Q949  Paul Farrelly: I want to move on to jurisdiction. The issue of jurisdiction now has become very noteworthy in some cases, but it is also more relevant because of the march of the internet. Is it time that our libel laws moved with the times and that we institute the single publication rule, as they have in the United States?

  Sir Anthony Clarke: Well, I do not really think that is something for me to comment upon; that is a matter of principle or policy, if you like, and it is a matter for Parliament, but it does not seem to me that, as a judge, it is appropriate for me to comment upon. I might have a personal opinion as to what the answer to that should be, but, wearing my present hat, it seems that it is a matter for you, if I may say so, rather than me.

  Q950  Paul Farrelly: But we take advice from eminent and experienced people like yourselves on these questions.

  Sir Anthony Clarke: I can quite see that there are arguments in favour of it which have been put very forcefully to you, and then there are arguments on the other side which have been developed in some of the cases. After all, you do not have to leave your material on the internet and, as some judges have said in the past, "Well, if you do that, you've only got yourself to blame because you could remove it or qualify it and, if you choose not to, it may be that you do it because you like", as one judge said, "the ubiquity of the internet", so there are two sides to the question and I think that a quite significant case could be made for either view.

  Q951  Paul Farrelly: That is clearly one issue as to whether someone does not have the commonsense to take something down, once notified, but, if it has been there for 10 or 15 years, it is still actionable, so, in those sorts of instances, as a judge, which of the arguments, for or against single publication, do you find most persuasive?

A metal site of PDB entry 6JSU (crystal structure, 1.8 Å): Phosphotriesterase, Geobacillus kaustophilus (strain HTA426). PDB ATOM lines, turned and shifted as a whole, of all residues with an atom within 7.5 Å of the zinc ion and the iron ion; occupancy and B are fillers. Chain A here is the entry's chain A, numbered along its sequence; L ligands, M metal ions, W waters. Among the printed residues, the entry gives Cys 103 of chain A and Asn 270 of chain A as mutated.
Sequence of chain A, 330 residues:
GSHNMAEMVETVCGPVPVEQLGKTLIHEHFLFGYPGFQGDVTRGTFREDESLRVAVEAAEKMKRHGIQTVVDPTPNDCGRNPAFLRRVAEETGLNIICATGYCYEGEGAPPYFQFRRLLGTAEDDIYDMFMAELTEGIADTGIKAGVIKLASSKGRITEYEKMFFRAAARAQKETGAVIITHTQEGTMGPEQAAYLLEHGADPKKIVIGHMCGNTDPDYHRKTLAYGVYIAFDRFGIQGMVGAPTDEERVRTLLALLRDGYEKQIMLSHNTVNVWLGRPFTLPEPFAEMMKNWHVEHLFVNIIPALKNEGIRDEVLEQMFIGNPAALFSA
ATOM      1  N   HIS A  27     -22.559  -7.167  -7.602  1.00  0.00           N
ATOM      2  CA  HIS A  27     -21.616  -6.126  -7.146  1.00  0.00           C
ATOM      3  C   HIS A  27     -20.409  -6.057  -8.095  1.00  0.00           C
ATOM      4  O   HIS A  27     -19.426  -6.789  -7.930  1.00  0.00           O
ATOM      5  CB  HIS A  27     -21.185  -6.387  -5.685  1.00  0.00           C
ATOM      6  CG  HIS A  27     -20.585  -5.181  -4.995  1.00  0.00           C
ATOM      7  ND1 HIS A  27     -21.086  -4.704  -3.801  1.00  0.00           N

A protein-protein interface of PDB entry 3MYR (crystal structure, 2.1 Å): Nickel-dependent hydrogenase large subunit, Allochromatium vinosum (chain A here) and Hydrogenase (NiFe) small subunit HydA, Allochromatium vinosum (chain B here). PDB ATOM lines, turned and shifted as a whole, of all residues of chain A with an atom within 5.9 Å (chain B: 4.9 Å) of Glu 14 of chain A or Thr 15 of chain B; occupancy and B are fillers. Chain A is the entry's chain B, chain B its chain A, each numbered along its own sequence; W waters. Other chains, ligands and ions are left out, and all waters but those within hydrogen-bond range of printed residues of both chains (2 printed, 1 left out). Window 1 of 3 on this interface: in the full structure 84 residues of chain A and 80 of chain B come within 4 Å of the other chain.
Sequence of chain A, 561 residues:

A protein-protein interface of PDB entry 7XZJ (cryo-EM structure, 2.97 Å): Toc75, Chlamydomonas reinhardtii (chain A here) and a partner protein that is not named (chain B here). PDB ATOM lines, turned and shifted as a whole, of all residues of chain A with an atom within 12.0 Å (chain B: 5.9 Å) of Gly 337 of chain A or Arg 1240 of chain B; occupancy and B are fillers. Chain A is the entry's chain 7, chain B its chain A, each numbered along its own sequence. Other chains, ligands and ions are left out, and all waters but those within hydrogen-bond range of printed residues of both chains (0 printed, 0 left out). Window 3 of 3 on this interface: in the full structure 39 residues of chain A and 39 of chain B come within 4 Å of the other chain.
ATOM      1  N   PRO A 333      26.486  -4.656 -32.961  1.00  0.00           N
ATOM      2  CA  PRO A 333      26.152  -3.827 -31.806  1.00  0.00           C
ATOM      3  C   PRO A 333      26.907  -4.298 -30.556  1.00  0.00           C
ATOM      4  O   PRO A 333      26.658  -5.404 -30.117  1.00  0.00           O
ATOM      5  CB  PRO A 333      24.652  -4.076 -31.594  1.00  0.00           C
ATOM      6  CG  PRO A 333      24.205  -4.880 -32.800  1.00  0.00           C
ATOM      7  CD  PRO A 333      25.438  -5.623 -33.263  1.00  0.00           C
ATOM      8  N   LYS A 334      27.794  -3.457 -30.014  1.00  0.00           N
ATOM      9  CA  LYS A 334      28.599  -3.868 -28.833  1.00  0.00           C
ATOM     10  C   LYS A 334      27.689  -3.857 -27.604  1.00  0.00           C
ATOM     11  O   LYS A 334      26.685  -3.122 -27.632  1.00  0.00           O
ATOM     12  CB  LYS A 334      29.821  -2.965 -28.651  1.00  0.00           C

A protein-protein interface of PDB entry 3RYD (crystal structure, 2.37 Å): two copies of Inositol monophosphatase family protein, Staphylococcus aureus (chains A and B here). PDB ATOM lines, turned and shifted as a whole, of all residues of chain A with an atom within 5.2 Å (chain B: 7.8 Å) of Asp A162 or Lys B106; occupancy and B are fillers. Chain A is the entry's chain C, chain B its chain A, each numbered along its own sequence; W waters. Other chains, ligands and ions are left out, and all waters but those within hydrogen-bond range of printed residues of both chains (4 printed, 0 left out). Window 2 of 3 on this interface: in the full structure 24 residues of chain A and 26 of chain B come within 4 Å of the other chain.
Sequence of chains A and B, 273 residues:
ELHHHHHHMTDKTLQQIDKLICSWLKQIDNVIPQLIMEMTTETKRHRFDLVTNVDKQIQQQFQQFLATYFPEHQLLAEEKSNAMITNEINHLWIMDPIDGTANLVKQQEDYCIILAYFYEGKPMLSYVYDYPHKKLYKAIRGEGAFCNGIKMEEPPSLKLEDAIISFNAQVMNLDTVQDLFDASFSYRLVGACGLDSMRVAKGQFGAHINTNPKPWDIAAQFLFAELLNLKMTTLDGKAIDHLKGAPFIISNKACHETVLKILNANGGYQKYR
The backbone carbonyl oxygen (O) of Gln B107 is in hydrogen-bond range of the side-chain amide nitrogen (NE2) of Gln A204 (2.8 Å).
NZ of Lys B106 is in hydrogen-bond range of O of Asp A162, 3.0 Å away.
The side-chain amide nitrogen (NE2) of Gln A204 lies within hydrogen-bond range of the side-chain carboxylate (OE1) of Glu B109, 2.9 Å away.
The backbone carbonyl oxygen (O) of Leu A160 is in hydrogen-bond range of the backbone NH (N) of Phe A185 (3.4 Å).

Sir Anthony Clarke: Well, I do not think I am going to answer that!

  Q952  Paul Farrelly: I can see that I am not going to get any further with this! Clearly, it is a matter of great concern to the likes of The Wall Street Journal, Private Eye and some of our major newspapers, but how often do issues of jurisdiction arise in libel cases, in your experience?

  Sir Anthony Clarke: Certainly from time to time, but certainly no more than in many other areas. I spent my whole career really, before I went on to the Bench, dealing with commercial litigation where a good proportion of my practice was arguing about whether or not the particular dispute should be heard in England or in Timbuktu or wherever, so I certainly do not think it is, in the great scheme of things, particularly significant, although I can see that it does cause concern, but the principles are reasonably clear, I think, at present. To my mind, I would have thought they worked perfectly well, but I can see that there is a concern about forum-shopping.

  Q953  Paul Farrelly: It comes back to the question that it would be useful to have some data to get this whole issue in perspective. Is there any data at all which we can draw on?

  Sir Anthony Clarke: I do not know. It is possible that HMCS, the Court Service, might have data about that. I quite agree, it would be helpful to have data. I personally do not have it, but it may be that the Court Service would.

  Q954  Paul Farrelly: Perhaps we can follow that up and, likewise, data such as how many claims for, if you will excuse my Latin, forum non conveniens there have been and how many have been successful, that is data which would be useful.

  Sir Anthony Clarke: That is really the same point. I would have thought that the people to go to, as it were, would be the Court Service on that.